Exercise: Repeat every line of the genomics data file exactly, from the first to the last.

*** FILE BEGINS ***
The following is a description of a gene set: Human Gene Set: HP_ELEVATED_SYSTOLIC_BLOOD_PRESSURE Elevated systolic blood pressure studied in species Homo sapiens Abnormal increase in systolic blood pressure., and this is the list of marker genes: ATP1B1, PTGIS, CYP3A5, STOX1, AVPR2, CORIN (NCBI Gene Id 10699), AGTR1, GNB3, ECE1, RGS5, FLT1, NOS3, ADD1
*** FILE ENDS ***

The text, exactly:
The following is a description of a gene set: Human Gene Set: HP_ELEVATED_SYSTOLIC_BLOOD_PRESSURE Elevated systolic blood pressure studied in species Homo sapiens Abnormal increase in systolic blood pressure., and this is the list of marker genes: ATP1B1, PTGIS, CYP3A5, STOX1, AVPR2, CORIN (NCBI Gene Id 10699), AGTR1, GNB3, ECE1, RGS5, FLT1, NOS3, ADD1